A Montrose sawmill, one of the biggest in the West, announced to the public yesterday that they are in receivership. According to the Daily Press, Intermountain Resources, located on 6530 Road, now has a court-appointed receiver, just six months after receiving a half-million dollars in federal funds, because in laymen’s terms, the mill is broke. The article points out that contracted workers with the mill haven’t been paid for work completed in March or April, and one worker points out that they really don’t know what’s going on. Intermountain Resources opened in 1996 and has an impact of more than $36 million to the Montrose economy.
Source: Daily Press (Posted 7:48a)
A Delta man who fractured a child’s skull was sentenced today. NBC 11 News says Leobardo Rincon pleaded guilty to child abuse and was sentenced to six years in prison. Rincon told police the child fell off a stroller and hit her head, later admitting that when she fell off he “lost it” and hit her in the head and threw her back into the stroller.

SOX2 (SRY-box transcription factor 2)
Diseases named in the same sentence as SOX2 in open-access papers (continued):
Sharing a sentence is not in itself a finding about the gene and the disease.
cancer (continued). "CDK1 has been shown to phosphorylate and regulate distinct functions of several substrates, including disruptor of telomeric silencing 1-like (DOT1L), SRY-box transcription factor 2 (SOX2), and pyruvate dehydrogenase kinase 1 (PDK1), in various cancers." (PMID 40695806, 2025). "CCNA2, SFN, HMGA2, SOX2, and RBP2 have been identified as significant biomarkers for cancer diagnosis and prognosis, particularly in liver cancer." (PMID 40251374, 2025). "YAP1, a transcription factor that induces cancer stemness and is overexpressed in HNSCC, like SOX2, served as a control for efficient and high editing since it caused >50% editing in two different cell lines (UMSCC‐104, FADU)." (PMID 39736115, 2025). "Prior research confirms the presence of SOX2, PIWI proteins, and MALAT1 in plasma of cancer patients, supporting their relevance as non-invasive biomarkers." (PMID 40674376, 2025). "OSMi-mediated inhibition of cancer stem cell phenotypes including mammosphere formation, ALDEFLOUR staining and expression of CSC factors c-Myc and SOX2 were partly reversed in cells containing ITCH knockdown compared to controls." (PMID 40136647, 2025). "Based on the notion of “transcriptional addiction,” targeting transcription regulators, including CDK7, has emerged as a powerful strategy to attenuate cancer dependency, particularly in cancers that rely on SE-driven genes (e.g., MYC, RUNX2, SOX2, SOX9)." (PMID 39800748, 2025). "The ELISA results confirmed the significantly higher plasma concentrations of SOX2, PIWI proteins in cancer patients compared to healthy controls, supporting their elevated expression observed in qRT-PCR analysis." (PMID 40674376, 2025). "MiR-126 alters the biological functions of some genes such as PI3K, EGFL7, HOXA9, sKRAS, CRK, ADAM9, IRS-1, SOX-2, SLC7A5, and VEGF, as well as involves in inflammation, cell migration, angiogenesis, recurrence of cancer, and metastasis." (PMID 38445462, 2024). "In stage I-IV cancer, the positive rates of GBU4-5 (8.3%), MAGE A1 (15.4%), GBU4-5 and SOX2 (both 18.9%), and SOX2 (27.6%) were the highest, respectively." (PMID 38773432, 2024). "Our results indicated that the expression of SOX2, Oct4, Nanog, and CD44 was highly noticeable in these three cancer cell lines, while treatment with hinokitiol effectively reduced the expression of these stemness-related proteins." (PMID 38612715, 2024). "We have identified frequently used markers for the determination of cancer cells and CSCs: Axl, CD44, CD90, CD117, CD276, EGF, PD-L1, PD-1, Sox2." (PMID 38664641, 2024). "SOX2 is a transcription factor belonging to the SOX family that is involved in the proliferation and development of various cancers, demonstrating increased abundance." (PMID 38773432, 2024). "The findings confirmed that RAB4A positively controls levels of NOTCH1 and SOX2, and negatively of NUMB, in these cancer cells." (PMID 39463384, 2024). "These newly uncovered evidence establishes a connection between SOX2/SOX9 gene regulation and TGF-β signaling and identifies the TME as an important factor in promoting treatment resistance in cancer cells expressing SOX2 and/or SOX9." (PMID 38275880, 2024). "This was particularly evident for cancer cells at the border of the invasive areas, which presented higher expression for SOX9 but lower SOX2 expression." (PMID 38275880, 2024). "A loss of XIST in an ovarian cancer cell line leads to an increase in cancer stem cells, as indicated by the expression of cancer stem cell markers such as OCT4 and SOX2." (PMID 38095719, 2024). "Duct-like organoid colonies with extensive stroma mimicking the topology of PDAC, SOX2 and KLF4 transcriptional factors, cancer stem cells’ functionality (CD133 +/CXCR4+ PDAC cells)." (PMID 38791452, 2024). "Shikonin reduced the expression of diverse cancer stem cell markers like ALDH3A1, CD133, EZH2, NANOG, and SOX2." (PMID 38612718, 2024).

Source: NBC 11 News (Posted 12:13p)
A bill that was pushed by Montrose County RE-1J Superintendent George Voorhis was signed by Governor Bill Ritter yesterday. House Bill 10-1274 will require the State Department of Human Services to notify schools before enrollment by students in state car who may present a risk to the community or themselves. This bill should prevent what happened in Montrose High School two years ago from happening to schools in Colorado ever again. In November 2008 a MHS student was attacked by an outside juvenile who was just released from a residential treatment facility. The student survived and the boy was convicted and is currently serving time in a youth offender program.
Another bill signed by Governor Ritter yesterday now requires jail sentences for people who repeatedly get caught driving drunk. The new law imposes a minimum 10-day sentence for a second offense and 60 days for third and subsequent offenses. The Denver Post says that unlike most states, Colorado still has no felony law for people who rack up a series of drunken-driving convictions. The new DUI law, however, does require repeat offenders to be on probation for two years and enter alcohol-education and treatment programs.
Source: Denver Post (Posted 7:44a)